Welcome back for my second ever blog post!  This one is about t-shirt quilts.  So far I’ve made three t-shirt quilts.  My husband had so many t-shirts he collected (and couldn’t wear any longer) that I decided to make a two sided t-shirt quilt. 


It took about 40 t-shirts to make each side. The t-shirts were fused to mid-weight interfacing to stabilize them, and behaved just like woven fabric when I sewed the blocks together.   The blocks were cut to whatever size the image was plus whatever extra it needed to be a multiple of 3” on each side (3” by 9” or 12” by 18”or whatever) plus an extra inch for ½” seam allowances.  They went together like a jigsaw puzzle. I didn’t need to do any extra cutting to get square tops.  There were a couple of blocks left over for next time.

 

The tops were so heavy that Wanda Rains from Rainy Day Quilts, my machine quilter at the time (now I’m trying to do it myself), convinced me to make two quilts instead.  She used felted cotton batts and backed them with navy blue flannel.  She sent a note saying that they were pretty difficult to quilt, and recommended light weight fusible next time.  She mentioned that the needles kept getting gummed up with the fusible stuff.  They came out great, nonetheless, because Wanda is awesome.  Check out the stitching below.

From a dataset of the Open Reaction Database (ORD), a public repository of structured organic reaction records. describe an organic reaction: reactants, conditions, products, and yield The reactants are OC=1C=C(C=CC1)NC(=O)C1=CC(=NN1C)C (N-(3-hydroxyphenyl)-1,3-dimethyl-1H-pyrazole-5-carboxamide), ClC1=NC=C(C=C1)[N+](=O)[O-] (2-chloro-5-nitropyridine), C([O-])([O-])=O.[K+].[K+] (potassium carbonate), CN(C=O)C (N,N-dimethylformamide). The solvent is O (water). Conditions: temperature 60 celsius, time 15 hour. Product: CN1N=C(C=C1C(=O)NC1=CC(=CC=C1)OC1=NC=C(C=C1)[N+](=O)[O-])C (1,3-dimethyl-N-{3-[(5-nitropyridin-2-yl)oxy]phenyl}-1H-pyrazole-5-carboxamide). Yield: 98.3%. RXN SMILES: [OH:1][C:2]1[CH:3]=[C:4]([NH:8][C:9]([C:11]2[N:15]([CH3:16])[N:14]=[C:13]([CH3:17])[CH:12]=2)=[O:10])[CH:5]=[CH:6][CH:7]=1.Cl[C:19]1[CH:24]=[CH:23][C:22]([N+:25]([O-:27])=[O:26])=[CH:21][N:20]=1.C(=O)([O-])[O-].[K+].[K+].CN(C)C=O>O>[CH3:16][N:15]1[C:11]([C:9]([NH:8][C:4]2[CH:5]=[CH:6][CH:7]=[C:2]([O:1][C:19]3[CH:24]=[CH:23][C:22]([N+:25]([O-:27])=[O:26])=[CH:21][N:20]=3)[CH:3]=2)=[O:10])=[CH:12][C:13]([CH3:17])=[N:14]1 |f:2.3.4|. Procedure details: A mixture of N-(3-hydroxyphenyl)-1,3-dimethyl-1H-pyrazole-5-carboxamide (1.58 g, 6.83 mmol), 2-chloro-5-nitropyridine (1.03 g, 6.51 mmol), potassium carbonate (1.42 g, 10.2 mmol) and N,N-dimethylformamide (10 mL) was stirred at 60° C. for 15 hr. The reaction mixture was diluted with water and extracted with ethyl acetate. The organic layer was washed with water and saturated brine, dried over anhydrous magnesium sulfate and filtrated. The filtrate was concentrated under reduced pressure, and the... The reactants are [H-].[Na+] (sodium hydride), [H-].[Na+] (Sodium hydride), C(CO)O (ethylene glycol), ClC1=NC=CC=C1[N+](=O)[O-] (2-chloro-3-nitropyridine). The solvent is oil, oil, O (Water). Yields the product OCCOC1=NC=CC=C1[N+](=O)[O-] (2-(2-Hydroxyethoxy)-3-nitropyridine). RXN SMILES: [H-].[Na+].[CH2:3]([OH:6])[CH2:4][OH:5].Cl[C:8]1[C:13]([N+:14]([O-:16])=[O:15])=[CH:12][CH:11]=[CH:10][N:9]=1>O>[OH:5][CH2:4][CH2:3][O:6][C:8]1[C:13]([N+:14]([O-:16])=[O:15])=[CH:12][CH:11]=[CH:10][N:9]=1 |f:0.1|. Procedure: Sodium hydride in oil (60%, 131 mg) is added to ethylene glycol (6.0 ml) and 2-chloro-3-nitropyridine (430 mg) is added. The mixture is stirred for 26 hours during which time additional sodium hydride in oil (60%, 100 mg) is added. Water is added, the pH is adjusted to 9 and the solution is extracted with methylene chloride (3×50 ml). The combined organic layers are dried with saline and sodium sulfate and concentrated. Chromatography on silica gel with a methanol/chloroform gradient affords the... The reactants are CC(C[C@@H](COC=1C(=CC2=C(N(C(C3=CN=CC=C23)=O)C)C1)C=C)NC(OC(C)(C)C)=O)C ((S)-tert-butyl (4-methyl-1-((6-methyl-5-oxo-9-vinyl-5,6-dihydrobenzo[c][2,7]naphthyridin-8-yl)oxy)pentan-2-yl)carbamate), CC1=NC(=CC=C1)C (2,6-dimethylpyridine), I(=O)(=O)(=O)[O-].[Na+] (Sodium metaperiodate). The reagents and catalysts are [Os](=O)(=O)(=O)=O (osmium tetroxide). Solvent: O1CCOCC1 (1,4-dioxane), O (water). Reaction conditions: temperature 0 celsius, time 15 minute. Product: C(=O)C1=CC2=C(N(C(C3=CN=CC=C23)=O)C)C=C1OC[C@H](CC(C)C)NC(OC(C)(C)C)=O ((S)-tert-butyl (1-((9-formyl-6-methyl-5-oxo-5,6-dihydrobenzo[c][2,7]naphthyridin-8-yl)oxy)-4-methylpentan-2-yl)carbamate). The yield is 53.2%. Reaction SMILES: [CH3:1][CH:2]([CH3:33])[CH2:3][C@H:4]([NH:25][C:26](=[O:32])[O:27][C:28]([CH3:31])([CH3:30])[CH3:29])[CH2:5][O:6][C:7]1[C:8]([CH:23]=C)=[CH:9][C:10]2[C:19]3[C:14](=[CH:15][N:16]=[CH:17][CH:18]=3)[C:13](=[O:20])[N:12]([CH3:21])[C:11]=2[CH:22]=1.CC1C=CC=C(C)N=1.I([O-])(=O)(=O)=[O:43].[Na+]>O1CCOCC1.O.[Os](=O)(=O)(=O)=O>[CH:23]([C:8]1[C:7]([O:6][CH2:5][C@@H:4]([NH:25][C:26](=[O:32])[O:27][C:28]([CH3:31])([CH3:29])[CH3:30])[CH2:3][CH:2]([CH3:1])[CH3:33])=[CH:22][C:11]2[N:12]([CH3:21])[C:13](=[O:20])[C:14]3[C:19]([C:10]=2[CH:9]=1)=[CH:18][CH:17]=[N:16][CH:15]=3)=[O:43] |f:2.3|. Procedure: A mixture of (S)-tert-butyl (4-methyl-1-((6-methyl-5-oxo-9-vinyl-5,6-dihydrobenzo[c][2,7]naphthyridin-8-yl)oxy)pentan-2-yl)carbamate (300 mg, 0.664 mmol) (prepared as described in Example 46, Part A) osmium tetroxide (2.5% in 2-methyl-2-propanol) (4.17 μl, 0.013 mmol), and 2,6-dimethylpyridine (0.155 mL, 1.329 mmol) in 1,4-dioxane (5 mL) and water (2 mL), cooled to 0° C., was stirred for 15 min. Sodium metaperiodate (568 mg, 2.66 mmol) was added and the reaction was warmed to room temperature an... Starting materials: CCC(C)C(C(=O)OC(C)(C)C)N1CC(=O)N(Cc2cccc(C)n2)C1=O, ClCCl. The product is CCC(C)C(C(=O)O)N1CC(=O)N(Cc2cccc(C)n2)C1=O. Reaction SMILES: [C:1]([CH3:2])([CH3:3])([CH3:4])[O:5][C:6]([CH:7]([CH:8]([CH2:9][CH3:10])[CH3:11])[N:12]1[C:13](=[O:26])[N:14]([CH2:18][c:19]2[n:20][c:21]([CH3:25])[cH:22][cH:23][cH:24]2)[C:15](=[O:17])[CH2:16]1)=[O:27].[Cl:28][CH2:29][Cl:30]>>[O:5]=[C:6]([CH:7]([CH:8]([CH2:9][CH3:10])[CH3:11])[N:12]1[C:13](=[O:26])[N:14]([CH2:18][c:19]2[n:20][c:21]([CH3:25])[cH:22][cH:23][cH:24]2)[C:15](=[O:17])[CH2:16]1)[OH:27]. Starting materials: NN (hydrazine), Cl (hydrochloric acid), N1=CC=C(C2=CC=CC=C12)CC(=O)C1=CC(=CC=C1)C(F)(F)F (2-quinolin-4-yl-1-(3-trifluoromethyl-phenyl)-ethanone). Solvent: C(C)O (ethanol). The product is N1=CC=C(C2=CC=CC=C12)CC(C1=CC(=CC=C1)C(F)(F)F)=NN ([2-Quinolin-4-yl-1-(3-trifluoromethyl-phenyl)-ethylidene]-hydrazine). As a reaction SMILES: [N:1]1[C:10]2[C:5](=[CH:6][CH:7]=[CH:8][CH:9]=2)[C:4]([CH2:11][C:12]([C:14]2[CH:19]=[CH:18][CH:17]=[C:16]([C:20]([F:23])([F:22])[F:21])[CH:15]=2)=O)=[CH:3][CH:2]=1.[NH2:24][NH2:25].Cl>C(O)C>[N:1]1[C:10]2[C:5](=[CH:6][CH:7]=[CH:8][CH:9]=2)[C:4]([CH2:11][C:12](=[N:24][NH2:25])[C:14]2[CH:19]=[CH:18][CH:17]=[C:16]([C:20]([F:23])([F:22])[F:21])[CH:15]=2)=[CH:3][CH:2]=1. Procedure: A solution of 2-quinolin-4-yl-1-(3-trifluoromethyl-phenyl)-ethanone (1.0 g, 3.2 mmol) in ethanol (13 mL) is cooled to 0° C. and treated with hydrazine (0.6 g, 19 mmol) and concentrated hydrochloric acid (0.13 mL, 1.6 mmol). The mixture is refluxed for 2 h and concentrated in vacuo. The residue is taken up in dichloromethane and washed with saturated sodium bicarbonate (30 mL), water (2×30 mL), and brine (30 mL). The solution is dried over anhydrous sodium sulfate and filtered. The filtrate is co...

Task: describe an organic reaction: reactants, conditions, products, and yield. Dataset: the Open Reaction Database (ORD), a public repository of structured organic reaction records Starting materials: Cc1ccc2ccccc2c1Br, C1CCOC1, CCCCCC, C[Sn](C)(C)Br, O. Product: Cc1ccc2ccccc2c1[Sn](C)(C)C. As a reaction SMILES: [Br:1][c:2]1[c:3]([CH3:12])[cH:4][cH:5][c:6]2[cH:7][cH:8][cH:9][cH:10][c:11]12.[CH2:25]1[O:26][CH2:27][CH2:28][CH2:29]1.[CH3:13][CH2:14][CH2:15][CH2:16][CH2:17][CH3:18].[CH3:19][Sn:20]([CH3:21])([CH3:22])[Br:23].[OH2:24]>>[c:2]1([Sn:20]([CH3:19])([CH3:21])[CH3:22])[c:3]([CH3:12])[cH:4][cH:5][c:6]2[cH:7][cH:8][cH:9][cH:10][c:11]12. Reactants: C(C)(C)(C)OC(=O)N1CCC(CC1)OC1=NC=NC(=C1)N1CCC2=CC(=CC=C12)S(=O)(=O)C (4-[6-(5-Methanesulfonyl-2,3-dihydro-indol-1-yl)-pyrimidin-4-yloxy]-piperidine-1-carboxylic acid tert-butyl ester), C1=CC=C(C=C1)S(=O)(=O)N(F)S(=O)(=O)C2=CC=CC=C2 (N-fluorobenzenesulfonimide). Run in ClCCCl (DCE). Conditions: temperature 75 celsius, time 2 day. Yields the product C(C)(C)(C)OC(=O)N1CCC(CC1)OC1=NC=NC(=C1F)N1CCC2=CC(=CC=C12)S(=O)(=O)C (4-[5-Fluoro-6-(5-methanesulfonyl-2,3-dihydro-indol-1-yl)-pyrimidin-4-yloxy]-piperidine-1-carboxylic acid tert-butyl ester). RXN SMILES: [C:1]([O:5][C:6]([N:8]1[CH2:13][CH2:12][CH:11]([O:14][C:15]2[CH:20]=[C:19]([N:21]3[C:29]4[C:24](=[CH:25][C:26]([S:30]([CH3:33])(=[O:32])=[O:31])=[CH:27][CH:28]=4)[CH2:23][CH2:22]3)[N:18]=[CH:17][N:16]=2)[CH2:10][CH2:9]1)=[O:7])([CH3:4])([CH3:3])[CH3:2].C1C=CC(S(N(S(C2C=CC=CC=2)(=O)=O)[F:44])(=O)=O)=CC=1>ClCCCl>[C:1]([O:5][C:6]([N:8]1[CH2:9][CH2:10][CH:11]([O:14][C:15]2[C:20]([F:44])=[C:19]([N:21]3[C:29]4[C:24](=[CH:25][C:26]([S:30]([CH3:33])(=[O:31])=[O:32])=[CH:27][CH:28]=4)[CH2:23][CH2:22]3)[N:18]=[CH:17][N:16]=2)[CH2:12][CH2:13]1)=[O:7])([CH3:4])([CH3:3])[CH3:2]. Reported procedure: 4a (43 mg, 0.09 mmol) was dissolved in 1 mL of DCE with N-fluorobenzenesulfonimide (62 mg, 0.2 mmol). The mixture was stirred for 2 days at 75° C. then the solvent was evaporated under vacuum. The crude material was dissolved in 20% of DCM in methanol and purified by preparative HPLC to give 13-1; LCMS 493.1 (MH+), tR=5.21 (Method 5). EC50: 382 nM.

Wanda's Quilting

Fast forward to last Christmas, when my daughter’s friend Jose came over and brought a collection of monster-movie t-shirts.  This time, I used light weight interfacing, and in order to make it look like the t-shirts are individual frames in a movie film reel, I found some striped interlock fabric to mimic the sprockets.  This was also fused to light weight interfacing.  It seemed to sew okay, but the fabric stretched so much that—I kid you not—I had to rip and resew the seams about 12 times to get the top to square up.  To accomplish that, there were pins about every half inch along the new seams.  Seems like the interfacing didn’t do much this time to stabilize the interlock.  The red vine quilting fabric that acts as a background helped somewhat to keep the “film reels” squared up.  It was backed with flannel and has a light felted poly batt.  There was some fusible gunk build-up on the needle when I lightly quilted it, but it wasn’t too bad.  I finished it in time for his birthday in July.


 Next time, I’m going to try quilting the t-shirts individually to the flannel without interfacing. Then I’ll sew the blocks together, and trim the seams so the back will be a flannel rag quilt and the front, a t-shirt quilt. 

 Now, if only I could find a way to shoot photos of my quilts that doesn’t make it look like the quilt has hands and feet…

 Please let me know if you’ve tried making a t-shirt quilt, what worked and what didn’t.  Thanks for visiting!

 Theresa

2 Comments

  1. Interfacing before piecing....wow, that's a lot of work but fabulous result looking at your quilt!

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  2. I've seen a lot of Tshirt quilts about the place and these are among the loveliest and most interesting I've seen. Love the one that looks like film strip!

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